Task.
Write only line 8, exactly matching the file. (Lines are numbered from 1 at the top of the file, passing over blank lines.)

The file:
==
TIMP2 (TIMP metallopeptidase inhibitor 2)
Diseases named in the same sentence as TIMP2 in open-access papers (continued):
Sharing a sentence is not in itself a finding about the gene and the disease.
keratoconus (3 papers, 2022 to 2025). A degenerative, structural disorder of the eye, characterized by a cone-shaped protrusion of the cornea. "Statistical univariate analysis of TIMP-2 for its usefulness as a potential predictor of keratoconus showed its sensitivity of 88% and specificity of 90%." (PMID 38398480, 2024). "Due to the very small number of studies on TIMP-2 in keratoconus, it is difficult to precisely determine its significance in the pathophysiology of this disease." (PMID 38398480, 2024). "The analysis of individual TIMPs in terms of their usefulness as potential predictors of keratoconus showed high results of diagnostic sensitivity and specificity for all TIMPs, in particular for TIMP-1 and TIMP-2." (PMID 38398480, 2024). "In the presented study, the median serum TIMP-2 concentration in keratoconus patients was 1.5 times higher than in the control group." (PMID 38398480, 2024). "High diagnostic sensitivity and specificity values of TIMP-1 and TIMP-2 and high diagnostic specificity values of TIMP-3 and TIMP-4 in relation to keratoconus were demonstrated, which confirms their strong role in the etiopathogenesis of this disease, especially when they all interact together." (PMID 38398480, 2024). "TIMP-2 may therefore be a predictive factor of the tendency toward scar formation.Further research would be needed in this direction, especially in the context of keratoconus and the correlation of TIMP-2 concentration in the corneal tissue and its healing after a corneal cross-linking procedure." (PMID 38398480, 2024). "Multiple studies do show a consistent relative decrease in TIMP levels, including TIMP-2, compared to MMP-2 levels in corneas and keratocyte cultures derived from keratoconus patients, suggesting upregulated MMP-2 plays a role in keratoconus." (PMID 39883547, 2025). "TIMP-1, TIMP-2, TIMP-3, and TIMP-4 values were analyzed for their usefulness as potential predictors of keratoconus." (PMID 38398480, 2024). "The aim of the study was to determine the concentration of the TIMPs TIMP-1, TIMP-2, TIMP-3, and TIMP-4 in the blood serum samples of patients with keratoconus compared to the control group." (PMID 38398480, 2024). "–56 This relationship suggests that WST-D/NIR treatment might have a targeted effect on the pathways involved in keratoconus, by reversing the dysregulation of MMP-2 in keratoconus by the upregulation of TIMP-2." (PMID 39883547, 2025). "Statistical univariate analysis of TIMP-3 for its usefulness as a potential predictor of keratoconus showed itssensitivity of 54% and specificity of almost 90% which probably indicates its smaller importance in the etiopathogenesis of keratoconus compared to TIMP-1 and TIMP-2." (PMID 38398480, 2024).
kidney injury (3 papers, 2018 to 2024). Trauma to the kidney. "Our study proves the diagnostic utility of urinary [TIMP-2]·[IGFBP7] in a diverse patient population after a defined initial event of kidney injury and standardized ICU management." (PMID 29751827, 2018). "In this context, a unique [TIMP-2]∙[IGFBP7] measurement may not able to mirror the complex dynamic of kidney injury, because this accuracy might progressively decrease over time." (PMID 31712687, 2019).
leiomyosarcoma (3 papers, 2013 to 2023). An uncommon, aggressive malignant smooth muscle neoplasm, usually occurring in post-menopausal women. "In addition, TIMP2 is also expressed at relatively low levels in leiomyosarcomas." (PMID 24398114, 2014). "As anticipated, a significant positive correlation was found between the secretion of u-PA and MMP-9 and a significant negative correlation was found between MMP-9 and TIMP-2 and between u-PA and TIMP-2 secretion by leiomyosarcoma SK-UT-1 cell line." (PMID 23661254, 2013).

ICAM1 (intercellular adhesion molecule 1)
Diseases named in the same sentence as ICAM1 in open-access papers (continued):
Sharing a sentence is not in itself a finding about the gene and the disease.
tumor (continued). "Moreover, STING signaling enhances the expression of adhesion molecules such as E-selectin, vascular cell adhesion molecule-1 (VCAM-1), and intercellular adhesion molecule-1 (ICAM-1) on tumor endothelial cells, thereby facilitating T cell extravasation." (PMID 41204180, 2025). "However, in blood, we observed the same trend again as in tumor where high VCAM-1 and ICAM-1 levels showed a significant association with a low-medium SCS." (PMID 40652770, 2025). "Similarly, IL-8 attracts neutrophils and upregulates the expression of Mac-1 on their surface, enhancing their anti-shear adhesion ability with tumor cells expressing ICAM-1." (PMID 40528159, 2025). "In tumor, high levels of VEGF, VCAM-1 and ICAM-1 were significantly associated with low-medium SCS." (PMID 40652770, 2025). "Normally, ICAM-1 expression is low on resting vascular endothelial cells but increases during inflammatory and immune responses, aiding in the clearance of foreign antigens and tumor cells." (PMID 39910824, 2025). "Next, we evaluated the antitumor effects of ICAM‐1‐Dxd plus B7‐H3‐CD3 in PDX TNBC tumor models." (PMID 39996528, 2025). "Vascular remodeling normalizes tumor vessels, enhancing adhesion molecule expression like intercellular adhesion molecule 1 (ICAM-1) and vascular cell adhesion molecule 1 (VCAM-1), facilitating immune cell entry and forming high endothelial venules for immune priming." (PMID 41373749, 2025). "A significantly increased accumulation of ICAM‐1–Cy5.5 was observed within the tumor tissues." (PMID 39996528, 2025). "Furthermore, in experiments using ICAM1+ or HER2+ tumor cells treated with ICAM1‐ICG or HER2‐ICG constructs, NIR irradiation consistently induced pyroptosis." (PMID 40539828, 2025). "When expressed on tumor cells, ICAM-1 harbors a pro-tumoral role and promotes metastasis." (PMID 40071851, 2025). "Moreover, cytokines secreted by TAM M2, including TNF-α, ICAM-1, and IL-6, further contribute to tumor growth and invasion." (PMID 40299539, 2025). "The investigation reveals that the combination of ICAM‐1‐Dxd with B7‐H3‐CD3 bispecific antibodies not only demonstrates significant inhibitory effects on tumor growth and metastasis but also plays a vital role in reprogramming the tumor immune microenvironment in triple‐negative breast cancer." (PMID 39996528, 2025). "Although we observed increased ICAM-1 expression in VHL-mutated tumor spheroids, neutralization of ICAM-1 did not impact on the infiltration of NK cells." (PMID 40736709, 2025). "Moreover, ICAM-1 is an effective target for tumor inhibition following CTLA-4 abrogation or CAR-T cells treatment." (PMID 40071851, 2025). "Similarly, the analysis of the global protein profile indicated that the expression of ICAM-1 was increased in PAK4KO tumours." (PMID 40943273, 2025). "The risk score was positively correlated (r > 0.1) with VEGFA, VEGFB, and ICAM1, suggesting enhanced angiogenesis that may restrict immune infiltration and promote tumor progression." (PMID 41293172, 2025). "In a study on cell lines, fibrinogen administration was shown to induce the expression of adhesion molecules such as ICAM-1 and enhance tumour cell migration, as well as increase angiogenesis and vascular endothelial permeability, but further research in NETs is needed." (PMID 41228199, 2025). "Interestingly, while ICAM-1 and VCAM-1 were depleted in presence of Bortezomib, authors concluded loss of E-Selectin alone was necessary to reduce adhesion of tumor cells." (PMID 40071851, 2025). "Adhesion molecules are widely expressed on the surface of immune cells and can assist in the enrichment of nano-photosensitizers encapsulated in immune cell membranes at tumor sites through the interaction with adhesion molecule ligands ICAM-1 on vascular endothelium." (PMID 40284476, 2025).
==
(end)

Diseases named in the same sentence as ICAM1 in open-access papers (continued):